Obviously, our homegirl Estelle, she’s part of our Black Jays International family. I did a joint for her album that’s out now, the “Magnificent” joint that’s produced by Mark Ronson, and she got on a joint on my album, a song produced by Akon called “Do Me a Favor,” whichâ€¦ It’s a dope track. For me it’s one of my favorite tracks because I just really sat back and turned off all the so-called limelights and all that crazy stuff and wrote it from the perspective of just what it was like to feel the pain of being an everyday dude and struggling and stuff. That was a real dope joint that we did with Estelle that evokes a lot of feeling. Aside from that we did a joint with my family The Clipse, we did a joint called “Set It Off,” which was dope because we hadn’t officially did a song since we did the “Grindin'” remix. So the joint “Set It Off” is absolutely energetic, fire-filled and bananas, know what I mean? And then we even recorded with the Pussycat Dolls too.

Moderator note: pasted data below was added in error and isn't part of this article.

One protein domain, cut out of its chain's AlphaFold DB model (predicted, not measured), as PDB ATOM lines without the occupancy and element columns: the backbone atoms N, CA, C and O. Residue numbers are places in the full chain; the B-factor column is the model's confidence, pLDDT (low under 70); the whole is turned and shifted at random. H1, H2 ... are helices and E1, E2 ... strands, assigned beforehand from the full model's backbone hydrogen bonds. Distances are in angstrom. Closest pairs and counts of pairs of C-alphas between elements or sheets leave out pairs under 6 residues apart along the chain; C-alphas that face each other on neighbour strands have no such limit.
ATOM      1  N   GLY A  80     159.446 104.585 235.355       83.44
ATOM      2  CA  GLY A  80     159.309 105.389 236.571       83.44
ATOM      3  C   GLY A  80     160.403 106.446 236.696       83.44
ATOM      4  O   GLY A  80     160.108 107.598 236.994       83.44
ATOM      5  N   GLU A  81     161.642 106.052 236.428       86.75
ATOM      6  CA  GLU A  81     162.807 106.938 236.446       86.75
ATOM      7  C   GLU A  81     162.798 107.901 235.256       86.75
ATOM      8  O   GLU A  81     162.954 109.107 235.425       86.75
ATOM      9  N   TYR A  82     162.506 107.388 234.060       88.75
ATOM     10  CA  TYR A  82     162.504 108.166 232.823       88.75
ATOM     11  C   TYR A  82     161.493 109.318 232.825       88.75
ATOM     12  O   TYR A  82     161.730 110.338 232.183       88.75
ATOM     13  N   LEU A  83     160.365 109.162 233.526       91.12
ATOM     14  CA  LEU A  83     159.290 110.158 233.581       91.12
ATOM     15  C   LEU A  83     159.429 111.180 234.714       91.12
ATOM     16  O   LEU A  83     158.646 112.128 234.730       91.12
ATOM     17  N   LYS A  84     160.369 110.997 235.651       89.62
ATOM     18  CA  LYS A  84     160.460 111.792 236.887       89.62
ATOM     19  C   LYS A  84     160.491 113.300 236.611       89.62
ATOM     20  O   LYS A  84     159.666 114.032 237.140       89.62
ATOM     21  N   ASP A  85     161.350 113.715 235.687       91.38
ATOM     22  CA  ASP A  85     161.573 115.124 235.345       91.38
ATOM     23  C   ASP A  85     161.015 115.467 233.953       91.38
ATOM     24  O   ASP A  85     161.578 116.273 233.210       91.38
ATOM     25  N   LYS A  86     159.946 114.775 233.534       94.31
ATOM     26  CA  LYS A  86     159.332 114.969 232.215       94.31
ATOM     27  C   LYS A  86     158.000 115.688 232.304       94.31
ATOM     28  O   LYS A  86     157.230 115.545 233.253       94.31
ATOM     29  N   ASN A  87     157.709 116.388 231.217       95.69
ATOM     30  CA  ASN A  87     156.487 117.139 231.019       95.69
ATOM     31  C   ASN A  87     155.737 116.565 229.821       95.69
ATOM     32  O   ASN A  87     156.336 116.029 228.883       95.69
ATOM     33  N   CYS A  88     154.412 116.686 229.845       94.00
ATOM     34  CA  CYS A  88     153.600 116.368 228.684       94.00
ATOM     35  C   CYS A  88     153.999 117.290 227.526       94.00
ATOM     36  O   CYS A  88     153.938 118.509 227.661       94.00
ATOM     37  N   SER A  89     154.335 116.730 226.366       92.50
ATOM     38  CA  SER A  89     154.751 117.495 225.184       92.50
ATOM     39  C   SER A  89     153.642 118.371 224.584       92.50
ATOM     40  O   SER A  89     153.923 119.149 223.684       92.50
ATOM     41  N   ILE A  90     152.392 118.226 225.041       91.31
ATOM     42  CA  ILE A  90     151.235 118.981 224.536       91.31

The dope thing about my album is we stayed outside of the box on almost every single song we did. We pushed the limits and pushed creativity and I think we raised the bar, because right about now there’s just a lot of the same sentiment that I keep hearing about, about how music is losing its creativity, music is losing its edge, this that and the next thing. I wanted to try and lead by example and come out with a crazy album that people can appreciate for many years to come, so we definitely worked hard at this album, to make something that’s not only commercially viable but something that piques the interest of even the most hard artistic critic.
TSS: For sure. And it sounds like a ton of people from countries all over the world on that. Is it going to have an international flavor?
Kardinal Offishall: You know what, I don’t mean this in an egotistical way, but it’s going to have a Kardinal flavor. We even have producers that are from different parts of the world on the album. Obviously we have American producers, we have producers from Toronto, I also got an up and coming dude from the UK that’s producing on it. It’s real hot. The thing about it is that there is a consistency throughout the album, there’s an energy and a fire that’s a common denominator throughout the album. We’re definitely going to have a Kardinal energetic feel to it, you know what I mean? You’re not going to be able to be like, â€˜Ah, this sounds like it was produced by the dude from the UK,’ or, â€˜I heard he did a song with a dude from Toronto, so that must be this song.’ It’s not like that at all.